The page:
Droves of people discovered the Lakes Basin this past winter, but that was not altogether a good thing, according to the general manager of the Tamarack Lodge and Cross Country Ski Center.
“We’ve had problems before, but it’s gotten worse,” said Roy Moyer, who brought his concerns to a meeting of the Mammoth Lakes Trails Committee on Monday, April 7.
“Three years ago, when we also didn’t have a lot of snow, it wasn’t as big an issue. This year was just really hard.”
The problems began to emerge during the Christmas/New Year Holiday week, he said, and then continued to escalate as the season progressed.
During the holiday week, people who might not have wanted to ski snow-starved Mammoth Mountain sought recreation elsewhere. A new push online by Mammoth Lakes Tourism and others directed them to try Tamarack.
Unfortunately for Tamarack, they did, creating parking jams that were so tight along Twin Lakes Road that emergency vehicles wouldn’t have had a chance of busting through.
Inside those visitors’ vehicles, Moyer said, not only were people, but their dogs, too.
“We’ve seen lots of people bringing dogs up, and the dogs basically leave feces all over the place.
“My staff has to pick it up, along with all those really nice blue bags that people put the poop in and then throw [the bags] in the woods, and that’s starting to be a problem.”
In years past, to protect the groomed ski tracks and yet allow others access to the backcountry, Tamarack groomed an area to the left of the tracks for backcountry skiers and snowshoers, hoping they’d stay to the left and not damage the ski track.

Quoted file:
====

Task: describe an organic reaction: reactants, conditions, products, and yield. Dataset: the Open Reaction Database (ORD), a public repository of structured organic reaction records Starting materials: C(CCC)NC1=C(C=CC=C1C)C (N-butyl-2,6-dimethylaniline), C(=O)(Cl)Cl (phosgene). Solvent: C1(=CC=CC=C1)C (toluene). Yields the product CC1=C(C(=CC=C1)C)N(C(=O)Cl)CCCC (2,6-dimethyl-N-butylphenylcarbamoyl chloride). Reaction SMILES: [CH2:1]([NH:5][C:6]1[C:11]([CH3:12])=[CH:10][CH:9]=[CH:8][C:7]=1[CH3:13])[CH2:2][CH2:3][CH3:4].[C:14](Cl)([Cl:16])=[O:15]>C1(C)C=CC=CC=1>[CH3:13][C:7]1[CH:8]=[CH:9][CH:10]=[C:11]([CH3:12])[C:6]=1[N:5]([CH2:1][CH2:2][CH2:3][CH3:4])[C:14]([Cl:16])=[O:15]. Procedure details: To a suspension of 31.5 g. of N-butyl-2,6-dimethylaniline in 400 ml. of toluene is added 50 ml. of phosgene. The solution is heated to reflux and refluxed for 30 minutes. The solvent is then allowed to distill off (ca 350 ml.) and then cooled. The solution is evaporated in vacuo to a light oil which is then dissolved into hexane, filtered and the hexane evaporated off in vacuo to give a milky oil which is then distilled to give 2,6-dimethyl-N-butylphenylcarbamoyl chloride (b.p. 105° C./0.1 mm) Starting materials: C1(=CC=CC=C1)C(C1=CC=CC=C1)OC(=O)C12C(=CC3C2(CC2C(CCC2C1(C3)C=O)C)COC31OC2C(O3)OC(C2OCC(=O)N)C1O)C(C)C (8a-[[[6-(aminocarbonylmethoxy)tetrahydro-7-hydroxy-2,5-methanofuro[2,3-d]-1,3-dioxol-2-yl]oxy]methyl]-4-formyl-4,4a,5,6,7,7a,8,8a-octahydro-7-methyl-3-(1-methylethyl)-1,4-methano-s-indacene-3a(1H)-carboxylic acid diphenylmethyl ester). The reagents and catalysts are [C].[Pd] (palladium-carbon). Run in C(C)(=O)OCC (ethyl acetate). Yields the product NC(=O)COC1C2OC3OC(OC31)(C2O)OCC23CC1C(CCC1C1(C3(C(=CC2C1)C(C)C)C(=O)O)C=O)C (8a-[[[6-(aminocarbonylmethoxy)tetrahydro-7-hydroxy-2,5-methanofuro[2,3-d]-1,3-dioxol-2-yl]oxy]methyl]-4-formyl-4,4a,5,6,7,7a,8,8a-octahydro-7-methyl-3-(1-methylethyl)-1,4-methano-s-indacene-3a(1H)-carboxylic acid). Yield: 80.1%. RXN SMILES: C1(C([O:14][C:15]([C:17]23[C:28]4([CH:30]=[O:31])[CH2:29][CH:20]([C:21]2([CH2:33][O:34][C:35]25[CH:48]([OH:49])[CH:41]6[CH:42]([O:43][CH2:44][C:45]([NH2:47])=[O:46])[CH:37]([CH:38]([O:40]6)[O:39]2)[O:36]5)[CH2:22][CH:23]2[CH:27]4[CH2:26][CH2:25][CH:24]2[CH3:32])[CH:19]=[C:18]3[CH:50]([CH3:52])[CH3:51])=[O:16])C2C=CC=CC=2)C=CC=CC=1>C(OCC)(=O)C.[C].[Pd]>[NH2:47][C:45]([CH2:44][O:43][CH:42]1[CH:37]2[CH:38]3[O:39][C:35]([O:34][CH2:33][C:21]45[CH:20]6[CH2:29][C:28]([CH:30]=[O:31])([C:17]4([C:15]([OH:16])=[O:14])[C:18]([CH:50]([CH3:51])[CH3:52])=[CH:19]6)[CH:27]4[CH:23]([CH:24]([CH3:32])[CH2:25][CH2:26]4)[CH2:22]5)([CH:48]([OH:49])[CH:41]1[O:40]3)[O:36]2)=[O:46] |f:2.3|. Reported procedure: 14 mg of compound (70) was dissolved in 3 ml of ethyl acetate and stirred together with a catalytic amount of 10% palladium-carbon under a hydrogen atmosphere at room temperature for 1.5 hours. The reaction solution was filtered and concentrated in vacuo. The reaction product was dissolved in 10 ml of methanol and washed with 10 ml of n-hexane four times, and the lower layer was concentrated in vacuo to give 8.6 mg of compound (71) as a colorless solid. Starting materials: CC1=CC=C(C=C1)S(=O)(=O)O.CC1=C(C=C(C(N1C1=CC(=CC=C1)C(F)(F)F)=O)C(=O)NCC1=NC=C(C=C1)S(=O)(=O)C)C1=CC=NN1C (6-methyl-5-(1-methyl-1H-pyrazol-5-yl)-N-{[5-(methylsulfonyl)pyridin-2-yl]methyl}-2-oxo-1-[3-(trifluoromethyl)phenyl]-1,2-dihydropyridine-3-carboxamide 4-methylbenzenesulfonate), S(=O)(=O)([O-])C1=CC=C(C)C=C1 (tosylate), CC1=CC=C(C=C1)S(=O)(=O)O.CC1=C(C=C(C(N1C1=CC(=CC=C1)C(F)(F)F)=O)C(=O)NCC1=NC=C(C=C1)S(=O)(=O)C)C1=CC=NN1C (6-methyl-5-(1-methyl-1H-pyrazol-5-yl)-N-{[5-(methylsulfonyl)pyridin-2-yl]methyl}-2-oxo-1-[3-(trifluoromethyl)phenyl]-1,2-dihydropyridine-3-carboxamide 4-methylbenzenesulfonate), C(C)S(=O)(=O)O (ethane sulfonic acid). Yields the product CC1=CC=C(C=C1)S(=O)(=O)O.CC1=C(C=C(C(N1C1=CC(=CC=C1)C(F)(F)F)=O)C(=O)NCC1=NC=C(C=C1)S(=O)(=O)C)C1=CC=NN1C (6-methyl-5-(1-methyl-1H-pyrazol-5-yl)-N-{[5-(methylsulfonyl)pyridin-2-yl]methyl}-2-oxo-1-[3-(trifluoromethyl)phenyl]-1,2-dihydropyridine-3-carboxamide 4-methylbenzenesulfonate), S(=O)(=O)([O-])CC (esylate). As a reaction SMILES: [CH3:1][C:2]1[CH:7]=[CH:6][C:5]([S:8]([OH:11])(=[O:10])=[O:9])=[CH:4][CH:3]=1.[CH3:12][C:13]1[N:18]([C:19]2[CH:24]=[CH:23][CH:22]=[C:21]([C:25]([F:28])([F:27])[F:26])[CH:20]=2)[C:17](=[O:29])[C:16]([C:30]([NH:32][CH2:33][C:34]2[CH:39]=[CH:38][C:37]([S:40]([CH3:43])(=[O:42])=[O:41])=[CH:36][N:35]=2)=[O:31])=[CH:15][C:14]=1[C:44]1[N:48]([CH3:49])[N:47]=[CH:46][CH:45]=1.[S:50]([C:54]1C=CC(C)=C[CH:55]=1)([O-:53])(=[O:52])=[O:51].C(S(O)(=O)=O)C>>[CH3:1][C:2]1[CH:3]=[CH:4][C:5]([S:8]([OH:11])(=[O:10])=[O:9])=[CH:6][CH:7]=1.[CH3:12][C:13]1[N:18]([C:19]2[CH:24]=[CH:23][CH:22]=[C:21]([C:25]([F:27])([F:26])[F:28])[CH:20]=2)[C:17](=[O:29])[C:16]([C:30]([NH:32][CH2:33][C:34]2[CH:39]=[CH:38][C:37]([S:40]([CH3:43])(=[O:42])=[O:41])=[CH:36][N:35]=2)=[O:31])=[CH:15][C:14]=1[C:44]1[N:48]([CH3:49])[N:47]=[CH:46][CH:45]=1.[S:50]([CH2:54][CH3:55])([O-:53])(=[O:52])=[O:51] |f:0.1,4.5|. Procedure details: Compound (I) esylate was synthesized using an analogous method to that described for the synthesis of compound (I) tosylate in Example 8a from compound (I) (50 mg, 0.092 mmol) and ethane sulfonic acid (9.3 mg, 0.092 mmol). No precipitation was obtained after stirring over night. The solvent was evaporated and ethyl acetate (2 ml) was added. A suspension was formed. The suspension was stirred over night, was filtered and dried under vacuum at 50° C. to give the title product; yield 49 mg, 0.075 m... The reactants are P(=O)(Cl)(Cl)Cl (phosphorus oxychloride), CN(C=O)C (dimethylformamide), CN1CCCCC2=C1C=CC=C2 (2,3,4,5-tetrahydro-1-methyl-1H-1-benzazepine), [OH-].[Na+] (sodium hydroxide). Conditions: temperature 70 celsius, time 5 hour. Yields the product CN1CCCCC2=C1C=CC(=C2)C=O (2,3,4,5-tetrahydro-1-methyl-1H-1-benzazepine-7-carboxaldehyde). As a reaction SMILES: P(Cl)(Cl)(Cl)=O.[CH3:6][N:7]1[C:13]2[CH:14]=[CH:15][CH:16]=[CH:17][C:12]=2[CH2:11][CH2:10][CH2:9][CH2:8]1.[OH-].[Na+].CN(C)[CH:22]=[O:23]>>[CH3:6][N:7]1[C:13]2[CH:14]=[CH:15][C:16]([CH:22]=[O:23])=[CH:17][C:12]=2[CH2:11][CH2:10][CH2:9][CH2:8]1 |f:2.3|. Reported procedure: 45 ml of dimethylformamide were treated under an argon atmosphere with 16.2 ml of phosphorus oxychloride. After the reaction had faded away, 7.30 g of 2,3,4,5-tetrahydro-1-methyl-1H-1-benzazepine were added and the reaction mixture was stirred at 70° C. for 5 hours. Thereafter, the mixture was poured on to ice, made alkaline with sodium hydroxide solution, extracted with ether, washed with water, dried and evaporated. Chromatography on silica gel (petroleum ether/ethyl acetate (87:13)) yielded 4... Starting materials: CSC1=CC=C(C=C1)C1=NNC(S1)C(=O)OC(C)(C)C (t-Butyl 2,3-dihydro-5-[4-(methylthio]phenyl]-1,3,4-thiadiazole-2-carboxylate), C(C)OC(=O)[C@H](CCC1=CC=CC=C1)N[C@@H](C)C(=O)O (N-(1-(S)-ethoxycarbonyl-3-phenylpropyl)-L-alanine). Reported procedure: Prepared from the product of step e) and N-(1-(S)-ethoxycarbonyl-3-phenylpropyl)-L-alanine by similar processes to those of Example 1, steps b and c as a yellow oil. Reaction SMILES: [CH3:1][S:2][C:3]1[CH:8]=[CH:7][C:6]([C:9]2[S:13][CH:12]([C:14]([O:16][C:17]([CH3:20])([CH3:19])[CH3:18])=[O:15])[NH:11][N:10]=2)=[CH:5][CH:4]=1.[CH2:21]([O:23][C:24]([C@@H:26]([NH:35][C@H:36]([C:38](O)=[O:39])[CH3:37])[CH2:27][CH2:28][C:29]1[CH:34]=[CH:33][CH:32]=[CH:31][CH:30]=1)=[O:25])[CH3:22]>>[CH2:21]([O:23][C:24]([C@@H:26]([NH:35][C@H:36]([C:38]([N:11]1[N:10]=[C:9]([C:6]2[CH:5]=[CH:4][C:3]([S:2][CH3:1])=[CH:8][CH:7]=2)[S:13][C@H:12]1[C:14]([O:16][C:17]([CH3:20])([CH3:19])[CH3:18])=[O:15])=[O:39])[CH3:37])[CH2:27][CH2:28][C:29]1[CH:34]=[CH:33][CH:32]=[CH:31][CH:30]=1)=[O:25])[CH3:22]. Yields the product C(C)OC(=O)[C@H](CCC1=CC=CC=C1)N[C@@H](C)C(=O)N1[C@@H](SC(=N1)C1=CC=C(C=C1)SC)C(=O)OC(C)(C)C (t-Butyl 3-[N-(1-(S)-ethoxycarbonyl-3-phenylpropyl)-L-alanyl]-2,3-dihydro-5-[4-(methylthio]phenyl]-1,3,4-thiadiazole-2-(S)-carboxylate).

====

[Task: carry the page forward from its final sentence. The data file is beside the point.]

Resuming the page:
It didn’t work out so well this past year, Moyer said.
“We used to have a lot of backcountry skiers and that’s not an issue going up there. In the past, we groomed the trails, and just to help out, we groomed an access, but now it’s advertised as a ‘groomed activity’ and it’s creating conflicts with people walking on trails, despite the signing.
“We’ve had confrontations with backcountry skiers, saying they can go anywhere they want.”
To alleviate the problem, the Tamarack staff actually roped off the ski tracks, hoping people would not post-hole their way through the groomed trails, but the success, at least this year, was a mixed bag, at best.
Another problem popped up when people started showing up in the Lakes Basin with sleds.
“What happens is that sledders slide into the skiers who have paid for a trail pass,” Moyer said, “so we had problems with people getting hit by sledders.”
It was, in other words, a terrific ski season at Tamarack, with horrific unintended consequences.
There were dogfights; there were dogs biting employees trying to break up the dogfights; there wasn’t enough parking and sledders, backcountry skiers, hikers and walkers went toe-to-tie with each other.
“We’re seeing more and more people up there,” Moyer said.
“In wintertime, it’s become such a popular venue that it’s starting to create problems for the XC Ski Center to operate.”